Sourdough: How To Shape Round Boule For Great Oven Spring

Sourdough: How To Shape Round Boule For Great Oven Spring

If you’re looking for how to shape a sourdough Boule, you’ve landed in the right place! A boule is simply a round loaf of bread. It’s great for sharing in wedges or in rustic slices.

It Was A Warm Day – Temperature Matters When Shaping Sourdough 

1
Prep the banneton with white rice flour. Very warm temps today & will definitely affect our dough.
2
I mean, the bowl has steam in it. Checking for proofing. We are an hour ahead of schedule.
3
Fold the dough & flip. Guide into a round shape. Drag on the counter to create surface tension.
4
Those bubbles mean successful fermentation. Be careful to not squish it. Handle very lightly.
5
Pinning or stitching creating a tight but airy round shape. Light fingers to not de-gas the dough.
6
Now it’s holding. Very taught & firm but bouncy & light. We’ll get great oven spring & an airy crumb
7
Into the banneton. Ok to stitch again if needed. Keep it round. Avoid messing with it too much.
8
Normally would bench rest for a bit but not this guy. Straight to the frig to slow him down.
Overnight in the refrigerator for a “cold retard” which slows fermentation. Then bake tomorrow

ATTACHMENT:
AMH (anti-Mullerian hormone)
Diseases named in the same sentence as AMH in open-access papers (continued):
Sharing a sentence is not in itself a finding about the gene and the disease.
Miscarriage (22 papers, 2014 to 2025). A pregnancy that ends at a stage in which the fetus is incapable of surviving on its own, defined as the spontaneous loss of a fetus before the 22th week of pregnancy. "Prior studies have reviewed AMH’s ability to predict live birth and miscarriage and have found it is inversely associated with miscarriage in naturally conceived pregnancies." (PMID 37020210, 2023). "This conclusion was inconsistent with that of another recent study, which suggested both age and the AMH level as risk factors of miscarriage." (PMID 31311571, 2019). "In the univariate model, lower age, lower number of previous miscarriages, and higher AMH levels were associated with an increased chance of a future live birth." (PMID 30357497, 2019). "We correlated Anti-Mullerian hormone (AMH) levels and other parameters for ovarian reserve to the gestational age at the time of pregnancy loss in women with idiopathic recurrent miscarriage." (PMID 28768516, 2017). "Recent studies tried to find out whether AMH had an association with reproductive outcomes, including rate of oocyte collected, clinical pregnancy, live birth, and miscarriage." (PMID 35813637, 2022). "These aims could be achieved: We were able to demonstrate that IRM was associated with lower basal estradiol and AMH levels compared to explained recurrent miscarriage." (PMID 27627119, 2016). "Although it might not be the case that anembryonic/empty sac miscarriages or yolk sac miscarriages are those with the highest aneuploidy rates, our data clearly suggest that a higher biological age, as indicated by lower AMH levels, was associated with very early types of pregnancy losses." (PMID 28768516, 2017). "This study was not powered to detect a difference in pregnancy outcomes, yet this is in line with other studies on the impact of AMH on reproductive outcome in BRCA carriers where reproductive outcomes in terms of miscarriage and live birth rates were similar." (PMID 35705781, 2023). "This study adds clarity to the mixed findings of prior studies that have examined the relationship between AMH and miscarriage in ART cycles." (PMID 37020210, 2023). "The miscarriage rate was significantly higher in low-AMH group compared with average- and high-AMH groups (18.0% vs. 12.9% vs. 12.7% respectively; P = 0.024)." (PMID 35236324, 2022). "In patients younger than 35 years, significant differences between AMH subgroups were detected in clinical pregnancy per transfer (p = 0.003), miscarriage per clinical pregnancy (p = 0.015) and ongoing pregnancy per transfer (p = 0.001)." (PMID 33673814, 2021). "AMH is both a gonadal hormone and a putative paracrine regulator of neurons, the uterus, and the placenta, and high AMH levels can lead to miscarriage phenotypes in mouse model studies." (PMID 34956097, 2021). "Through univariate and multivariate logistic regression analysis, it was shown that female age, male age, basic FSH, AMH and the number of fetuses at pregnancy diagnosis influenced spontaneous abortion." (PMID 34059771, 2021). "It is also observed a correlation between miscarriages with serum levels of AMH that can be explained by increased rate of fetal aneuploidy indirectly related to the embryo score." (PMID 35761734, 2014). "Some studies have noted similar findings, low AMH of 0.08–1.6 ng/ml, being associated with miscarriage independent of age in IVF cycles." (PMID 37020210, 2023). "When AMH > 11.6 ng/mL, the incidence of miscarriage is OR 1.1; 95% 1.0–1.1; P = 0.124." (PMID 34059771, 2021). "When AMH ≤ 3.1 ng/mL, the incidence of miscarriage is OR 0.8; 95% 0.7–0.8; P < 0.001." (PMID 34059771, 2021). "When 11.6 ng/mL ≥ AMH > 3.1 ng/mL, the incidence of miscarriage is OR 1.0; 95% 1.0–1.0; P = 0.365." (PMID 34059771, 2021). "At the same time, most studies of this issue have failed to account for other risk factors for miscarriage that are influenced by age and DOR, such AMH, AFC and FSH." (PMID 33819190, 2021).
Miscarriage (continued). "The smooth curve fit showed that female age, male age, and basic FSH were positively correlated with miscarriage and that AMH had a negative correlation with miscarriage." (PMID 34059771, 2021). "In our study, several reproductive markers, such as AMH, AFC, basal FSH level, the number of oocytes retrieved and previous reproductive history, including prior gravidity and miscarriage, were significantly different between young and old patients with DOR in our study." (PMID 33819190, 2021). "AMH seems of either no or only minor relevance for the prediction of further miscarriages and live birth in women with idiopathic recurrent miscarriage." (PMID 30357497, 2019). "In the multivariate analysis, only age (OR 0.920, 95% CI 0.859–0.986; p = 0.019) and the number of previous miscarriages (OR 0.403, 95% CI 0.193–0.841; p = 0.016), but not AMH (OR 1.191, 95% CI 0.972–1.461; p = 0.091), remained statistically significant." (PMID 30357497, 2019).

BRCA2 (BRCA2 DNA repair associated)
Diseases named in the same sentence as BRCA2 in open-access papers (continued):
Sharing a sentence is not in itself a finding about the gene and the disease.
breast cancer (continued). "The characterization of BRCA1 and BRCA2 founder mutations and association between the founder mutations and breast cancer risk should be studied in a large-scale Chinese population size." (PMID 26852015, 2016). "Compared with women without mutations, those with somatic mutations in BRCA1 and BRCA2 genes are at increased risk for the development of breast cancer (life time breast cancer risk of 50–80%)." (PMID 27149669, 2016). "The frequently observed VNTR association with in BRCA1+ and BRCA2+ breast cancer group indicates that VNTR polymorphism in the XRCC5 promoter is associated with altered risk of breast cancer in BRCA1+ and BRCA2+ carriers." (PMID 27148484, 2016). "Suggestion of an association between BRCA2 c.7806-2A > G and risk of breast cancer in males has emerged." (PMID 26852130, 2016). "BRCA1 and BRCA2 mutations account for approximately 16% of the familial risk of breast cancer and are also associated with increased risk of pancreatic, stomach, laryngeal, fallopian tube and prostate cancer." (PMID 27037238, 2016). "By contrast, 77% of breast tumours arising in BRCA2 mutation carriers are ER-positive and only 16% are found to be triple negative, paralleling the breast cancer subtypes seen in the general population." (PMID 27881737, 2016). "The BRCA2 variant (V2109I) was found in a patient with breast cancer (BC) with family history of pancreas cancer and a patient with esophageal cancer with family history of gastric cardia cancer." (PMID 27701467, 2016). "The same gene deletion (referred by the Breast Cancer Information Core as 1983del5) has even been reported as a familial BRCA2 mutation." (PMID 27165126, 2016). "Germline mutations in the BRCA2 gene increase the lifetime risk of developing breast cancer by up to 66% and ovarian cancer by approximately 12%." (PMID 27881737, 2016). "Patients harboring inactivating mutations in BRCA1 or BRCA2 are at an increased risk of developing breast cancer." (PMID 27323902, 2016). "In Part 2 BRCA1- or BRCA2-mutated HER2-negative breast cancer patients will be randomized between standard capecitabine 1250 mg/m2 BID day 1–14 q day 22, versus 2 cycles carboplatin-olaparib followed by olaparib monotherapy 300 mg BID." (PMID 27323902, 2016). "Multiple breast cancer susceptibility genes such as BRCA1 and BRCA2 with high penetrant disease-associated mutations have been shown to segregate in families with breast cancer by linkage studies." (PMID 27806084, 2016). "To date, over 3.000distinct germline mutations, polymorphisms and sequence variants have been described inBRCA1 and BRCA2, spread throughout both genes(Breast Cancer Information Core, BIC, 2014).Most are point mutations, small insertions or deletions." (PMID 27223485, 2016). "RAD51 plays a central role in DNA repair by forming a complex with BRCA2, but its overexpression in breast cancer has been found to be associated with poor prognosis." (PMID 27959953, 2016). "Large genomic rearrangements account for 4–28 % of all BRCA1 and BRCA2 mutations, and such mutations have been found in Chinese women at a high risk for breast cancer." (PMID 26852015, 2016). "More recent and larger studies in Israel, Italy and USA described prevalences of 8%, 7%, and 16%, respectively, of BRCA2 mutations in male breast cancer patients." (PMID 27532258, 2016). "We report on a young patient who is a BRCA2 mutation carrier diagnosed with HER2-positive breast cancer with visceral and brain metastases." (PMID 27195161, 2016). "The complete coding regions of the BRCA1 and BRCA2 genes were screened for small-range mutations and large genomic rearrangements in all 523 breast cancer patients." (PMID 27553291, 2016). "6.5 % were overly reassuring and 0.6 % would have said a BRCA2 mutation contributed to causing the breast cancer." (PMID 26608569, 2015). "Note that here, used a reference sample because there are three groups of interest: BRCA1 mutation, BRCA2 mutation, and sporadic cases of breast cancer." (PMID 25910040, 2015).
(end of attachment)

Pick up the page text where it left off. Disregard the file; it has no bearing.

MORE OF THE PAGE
To learn how to shape a Batard (oblong shape) I’ll see you over at my website! Thx for watching!
Check out my other content @afoodloverslife on Jumprope.

I have a few different videos on this but wanted to post this one because of the warm temperature that day I prepared my dough. It will show what sourdough looks like in very warm conditions. You’ll see me struggle with it a little, but eventually, it came together. Varying temperature is just a fact with baking bread. You can think of temperature as an ingredient – it’s that important. Warmer room temps will give you active and fast fermentation while cooler temps will slow things way down. Warm for me is anything above 82f while cool is anything below 72. In my kitchen, the sweet spot is about 78f.

Bakers will manipulate temperature to work in their favor. Using warm water when mixing the autolyse is a pretty common one. Another is using a proofing box or an oven light. I use a warm cupboard. The kitchen cupboard that is next to my refrigerator always runs warm and a consistent 78F year-round. I use it as a proofing box and proof all sorts of bread and rolls in there. I also soften butter or cream cheese. The items I normally keep in there are in bins so I just slide out the bin and make room for a tray of cinnamon rolls. Then when the rolls are done rising, I put the bin back in.

If you’re interested in more sourdough videos you might like BEGINNER TARTINE SOURDOUGH BREAD and SOURDOUGH SCORE GALLERY

Did you know that I bake at ‘high altitude’? I really should say I bake at high elevation’ because after all, I’m not baking on an airplane. Haha. If you have questions about high elevation baking I would recommend you check out the link below. 

King Arthur Flour https://www.kingarthurbaking.com/learn/resources/high-altitude-baking



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